A feature on 2001's Riding in Cars with Boys and how it addresses single motherhood in a way that feels messy and true.
A piece on Robert De Niro, Harvey Keitel, and Joe Pesci, and what they've meant to the career of Martin Scorsese.
Walter Chaw revisits Oliver Stone's 1981 horror film "The Hand" and explores the director's fascination with nightmares and the uncanny.
A report on day two of Ebertfest with recaps and videos of Q&As after "Grandma," "Northfork" and "The Third Man."
The latest and greatest on Netflix, VOD, and Blu-ray, including The End of the Tour, Southpaw, Inside Out, The Gift, Army of Darkness, Kwaidan, and more!
A holiday gift guide compiling RogerEbert.com's reviews of Blu-ray/DVD releases and boxed sets and a few more books from 2014.
Marie writes: The West Coast is currently experiencing a heat wave and I have no air conditioning. That said, and despite it currently being 80F inside my apartment, at least the humidity is low. Although not so low, that I don't have a fan on my desk and big glass of ice tea at the ready. My apartment thankfully faces East and thus enjoys the shade after the sun has crossed the mid-point overhead. And albeit perverse in its irony, it's because it has been so hot lately that I've been in the mood to watch the following film again and which I highly recommend to anyone with taste and a discerning eye.
I'm fairly certain most Martin Scorsese fans prefer his Robert DeNiro period to the current one with Leonardo DiCaprio. The later entries may include the film that won him the Academy Award for Best Picture ("The Departed") and they've surely displayed signs of greatness, but I don't think any of them can be discussed as pinnacle achievements like his earlier ones.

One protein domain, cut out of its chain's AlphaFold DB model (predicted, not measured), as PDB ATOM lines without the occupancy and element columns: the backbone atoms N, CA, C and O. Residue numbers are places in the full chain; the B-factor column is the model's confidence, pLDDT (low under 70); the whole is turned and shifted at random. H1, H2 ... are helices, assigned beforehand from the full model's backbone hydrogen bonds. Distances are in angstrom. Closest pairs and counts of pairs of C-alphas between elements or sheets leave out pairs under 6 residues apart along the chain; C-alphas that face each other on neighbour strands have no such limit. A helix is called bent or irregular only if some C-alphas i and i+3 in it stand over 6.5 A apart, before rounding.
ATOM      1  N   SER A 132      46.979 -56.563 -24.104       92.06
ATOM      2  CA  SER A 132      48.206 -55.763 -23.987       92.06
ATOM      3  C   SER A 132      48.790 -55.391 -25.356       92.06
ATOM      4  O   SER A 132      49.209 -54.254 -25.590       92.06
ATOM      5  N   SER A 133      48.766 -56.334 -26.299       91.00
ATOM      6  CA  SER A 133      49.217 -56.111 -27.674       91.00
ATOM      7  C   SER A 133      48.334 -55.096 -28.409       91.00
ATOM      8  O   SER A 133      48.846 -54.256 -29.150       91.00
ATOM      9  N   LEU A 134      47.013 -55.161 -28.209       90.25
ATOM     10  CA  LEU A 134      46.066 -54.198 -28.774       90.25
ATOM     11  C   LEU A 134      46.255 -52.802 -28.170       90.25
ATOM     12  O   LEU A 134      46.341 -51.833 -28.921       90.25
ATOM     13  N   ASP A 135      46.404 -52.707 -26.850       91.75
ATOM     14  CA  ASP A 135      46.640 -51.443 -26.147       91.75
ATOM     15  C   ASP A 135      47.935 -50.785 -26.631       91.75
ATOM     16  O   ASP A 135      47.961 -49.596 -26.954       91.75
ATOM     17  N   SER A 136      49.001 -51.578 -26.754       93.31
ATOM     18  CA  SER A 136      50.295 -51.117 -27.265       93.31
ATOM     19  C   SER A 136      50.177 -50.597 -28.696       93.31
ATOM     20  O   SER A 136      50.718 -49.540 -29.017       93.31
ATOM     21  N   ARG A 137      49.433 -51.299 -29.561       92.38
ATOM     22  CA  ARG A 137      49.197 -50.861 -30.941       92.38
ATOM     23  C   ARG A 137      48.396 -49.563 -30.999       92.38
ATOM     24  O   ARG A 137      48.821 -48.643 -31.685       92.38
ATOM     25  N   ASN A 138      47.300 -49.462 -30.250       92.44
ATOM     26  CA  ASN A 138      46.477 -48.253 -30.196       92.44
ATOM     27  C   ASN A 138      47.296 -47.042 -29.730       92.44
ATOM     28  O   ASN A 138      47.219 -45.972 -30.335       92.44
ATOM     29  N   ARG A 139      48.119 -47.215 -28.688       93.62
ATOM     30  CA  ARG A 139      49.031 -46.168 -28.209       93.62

Legendary movie critic Pauline Kael formally recognized Morgan Freeman's talents in her review: "Morgan Freeman may be the greatest American actor." It's hard to argue with that title now, but it was in 1987 when she wrote her review for "Street Smart."
From the perspective of more than 20 years after its theatrical release in the US, it's rather surprising to think that this small, flawed movie boosted the career of one of the great American actors of our time. It garnered him his first Oscar nomination (he lost to Sean Connery in "The Untouchables") and that was just the start. He has been nominated for an Oscar five times in total and received the Oscar for best supporting actor for "Million Dollar Baby". He is now one of the most formidable actors in Hollywood and is consistently watchable on the screen.